Gov’t willing to ‘tweak’ but not change minimum wage order – Luncheon

While the administration is willing to “tweak” to allow for different perspectives of those employers affected by the implementation of the Minimum Wage Order, it is not prepared to alter the core features of the legislation to appease anyone, Head of the Presidential Secretariat Dr Roger Luncheon said yesterday.

In a press release, the Government Information Agency (GINA) pointed out that the core features of the new Minimum Wage Order stipulate that all workers are to work five days a week, eight hours a day and earn $35,000 a month, at the minimum.

The release noted that there have been a few companies that have been sluggish in the implementation of this new order.

It said the decision by government to implement a national minimum wage with effect from July 1, last was expected to result in a higher standard of living, in addition to increased wages for approximately 31,000 workers.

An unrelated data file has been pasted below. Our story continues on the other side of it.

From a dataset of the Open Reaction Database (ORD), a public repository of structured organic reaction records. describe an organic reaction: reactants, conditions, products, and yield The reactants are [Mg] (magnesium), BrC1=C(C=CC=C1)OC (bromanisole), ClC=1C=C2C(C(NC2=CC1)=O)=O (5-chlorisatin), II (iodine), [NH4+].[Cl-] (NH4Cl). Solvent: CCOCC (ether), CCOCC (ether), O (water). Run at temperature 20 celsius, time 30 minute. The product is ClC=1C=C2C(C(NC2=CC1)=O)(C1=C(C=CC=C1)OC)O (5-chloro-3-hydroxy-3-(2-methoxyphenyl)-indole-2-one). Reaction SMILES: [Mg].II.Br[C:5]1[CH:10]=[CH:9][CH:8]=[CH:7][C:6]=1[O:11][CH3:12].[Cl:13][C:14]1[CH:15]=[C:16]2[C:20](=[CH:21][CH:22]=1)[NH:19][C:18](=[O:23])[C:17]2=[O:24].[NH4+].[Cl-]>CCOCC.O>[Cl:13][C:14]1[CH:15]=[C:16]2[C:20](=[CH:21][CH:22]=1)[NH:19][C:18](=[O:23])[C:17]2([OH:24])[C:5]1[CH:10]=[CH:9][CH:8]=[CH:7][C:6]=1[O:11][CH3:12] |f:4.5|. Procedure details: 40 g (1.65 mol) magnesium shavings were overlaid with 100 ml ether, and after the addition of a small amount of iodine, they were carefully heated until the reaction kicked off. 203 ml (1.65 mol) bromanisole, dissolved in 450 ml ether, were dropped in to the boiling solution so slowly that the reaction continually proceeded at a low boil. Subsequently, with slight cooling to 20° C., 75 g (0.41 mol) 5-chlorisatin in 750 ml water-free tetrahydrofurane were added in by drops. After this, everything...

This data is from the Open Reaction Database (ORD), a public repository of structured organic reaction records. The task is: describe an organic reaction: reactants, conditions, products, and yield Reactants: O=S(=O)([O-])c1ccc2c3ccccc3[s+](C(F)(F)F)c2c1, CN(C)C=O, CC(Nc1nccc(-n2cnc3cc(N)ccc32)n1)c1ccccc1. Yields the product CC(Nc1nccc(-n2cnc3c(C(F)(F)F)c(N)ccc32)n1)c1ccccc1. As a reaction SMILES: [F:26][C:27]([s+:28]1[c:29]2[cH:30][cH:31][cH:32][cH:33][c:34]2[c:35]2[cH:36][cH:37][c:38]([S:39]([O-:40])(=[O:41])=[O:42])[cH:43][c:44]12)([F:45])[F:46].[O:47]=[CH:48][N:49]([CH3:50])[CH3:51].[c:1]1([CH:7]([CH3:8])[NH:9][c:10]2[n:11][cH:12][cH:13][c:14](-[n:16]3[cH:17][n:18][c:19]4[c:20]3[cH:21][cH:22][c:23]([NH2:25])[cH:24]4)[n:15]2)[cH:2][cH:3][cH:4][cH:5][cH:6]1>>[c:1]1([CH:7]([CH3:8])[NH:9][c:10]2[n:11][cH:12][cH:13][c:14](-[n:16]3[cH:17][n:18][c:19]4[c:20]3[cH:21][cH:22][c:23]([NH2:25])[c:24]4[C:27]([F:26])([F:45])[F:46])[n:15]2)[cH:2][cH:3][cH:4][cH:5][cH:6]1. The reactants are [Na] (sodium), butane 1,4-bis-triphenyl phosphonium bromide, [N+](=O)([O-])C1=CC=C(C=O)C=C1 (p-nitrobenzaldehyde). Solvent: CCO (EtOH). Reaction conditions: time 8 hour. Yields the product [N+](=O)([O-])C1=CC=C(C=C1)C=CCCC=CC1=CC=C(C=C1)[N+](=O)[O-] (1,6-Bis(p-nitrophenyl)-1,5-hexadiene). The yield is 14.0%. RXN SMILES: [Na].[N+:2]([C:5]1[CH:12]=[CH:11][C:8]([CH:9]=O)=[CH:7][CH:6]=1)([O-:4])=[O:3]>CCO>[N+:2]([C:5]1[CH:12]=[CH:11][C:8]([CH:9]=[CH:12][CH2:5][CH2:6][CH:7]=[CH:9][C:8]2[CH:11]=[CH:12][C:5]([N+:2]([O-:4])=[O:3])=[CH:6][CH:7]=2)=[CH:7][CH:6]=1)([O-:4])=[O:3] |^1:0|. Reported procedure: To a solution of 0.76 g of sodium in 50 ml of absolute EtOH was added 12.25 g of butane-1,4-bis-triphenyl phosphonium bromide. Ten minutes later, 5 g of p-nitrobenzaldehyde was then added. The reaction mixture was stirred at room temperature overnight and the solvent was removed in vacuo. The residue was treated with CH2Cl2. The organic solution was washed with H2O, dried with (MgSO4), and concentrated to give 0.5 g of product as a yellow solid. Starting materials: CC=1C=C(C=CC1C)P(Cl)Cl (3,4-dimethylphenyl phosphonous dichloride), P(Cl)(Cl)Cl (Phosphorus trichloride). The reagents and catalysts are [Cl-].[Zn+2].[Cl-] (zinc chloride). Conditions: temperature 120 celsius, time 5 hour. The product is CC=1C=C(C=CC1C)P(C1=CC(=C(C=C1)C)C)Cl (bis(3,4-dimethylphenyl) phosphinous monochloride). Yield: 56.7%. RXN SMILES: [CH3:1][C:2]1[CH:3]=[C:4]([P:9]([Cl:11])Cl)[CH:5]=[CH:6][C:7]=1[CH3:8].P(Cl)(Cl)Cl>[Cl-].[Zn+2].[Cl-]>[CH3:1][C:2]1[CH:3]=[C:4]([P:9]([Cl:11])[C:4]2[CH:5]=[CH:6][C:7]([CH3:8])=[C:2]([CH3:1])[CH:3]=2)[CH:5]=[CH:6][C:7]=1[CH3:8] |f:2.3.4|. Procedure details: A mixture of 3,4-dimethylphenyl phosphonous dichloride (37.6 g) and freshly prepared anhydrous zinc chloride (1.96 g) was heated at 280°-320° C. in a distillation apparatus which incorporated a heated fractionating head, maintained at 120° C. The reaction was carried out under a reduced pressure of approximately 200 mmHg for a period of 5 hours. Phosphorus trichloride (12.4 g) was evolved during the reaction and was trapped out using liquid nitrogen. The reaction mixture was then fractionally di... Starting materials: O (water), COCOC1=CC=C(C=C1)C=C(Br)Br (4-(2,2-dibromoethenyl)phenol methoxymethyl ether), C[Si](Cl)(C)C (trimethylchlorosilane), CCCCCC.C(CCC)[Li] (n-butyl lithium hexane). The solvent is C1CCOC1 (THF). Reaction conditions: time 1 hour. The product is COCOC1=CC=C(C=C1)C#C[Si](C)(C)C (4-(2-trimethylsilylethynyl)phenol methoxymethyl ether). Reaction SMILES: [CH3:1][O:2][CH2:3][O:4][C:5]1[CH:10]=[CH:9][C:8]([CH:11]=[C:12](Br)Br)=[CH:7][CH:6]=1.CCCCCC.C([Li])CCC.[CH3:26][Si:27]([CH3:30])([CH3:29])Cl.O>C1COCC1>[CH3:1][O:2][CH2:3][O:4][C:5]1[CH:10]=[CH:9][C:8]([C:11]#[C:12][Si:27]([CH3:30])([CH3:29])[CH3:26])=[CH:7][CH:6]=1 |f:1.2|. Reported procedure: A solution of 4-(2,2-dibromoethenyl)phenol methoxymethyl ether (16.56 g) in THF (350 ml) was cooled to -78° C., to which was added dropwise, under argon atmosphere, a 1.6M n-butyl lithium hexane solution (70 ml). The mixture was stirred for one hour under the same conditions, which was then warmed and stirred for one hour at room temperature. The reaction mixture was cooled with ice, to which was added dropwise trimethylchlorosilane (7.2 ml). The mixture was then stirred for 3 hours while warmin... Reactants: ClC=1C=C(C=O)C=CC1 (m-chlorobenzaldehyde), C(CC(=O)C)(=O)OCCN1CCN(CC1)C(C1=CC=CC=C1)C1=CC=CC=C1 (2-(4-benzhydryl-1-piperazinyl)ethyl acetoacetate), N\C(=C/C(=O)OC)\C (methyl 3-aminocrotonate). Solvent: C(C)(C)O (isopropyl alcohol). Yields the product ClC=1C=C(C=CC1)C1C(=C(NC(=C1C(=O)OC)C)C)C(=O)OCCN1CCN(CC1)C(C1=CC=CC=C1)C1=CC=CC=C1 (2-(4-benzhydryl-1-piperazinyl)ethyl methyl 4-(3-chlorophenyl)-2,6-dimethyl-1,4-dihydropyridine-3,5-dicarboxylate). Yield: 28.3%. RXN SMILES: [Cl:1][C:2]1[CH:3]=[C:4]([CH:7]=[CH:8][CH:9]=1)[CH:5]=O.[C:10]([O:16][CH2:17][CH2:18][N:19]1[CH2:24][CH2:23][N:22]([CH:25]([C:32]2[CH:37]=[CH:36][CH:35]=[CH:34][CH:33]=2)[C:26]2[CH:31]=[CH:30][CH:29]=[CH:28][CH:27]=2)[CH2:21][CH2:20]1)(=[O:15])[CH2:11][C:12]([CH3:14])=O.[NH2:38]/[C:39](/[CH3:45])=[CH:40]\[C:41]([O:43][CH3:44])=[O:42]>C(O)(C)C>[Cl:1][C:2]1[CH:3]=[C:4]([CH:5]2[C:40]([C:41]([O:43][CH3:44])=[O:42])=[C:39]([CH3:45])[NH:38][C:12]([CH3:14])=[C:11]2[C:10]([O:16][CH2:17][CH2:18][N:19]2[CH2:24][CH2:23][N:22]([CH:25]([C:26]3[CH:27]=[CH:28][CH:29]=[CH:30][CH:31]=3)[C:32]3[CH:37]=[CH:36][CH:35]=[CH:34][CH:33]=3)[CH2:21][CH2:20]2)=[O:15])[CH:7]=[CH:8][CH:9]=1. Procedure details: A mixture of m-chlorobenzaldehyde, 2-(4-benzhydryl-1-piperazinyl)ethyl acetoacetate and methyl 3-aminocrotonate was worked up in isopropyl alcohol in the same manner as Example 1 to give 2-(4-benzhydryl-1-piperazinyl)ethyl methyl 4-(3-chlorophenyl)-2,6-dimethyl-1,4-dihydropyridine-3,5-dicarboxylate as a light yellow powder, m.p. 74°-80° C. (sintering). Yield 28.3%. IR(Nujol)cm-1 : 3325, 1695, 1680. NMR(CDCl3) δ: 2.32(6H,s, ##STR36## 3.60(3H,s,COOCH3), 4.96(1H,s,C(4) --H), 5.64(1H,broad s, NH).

It noted too that minimum wage was implemented in 2012 for shopkeepers, fuel station attendants, restaurant workers and bar employees, but that this move failed to cater adequately for other vulnerable groups, hence the new minimum wage.

According to the release, Luncheon said government is “willing to open the door to discourse to those (companies) who are aggrieved by the implication of five days a week, eight hours a day average and $35,000 a month, but not in a way to do injury to the main thrust of the Minimum Wages Order.”

The release pointed out that under the new wage measure, no worker should be paid less than $202 per hour, $1,616 daily, $8,080 per week, or $35,000 per month. “With 40 hours per week catering for a five- day work week, should workers be required to work beyond the stipulated work week, they have to be paid overtime in accordance with the various labour laws of the country,” the GINA release said.

It said that in January, government established a ministerial team to work to fine-tune the necessary procedures that would facilitate the establishment of a national minimum wage.

It said too that according to Luncheon, government is assiduously pursuing respect for the order and is depending on the Ministry of Labour and employees everywhere to be vigilant and inform government about those employers who callously disregard the provisions of the order.

Around the Web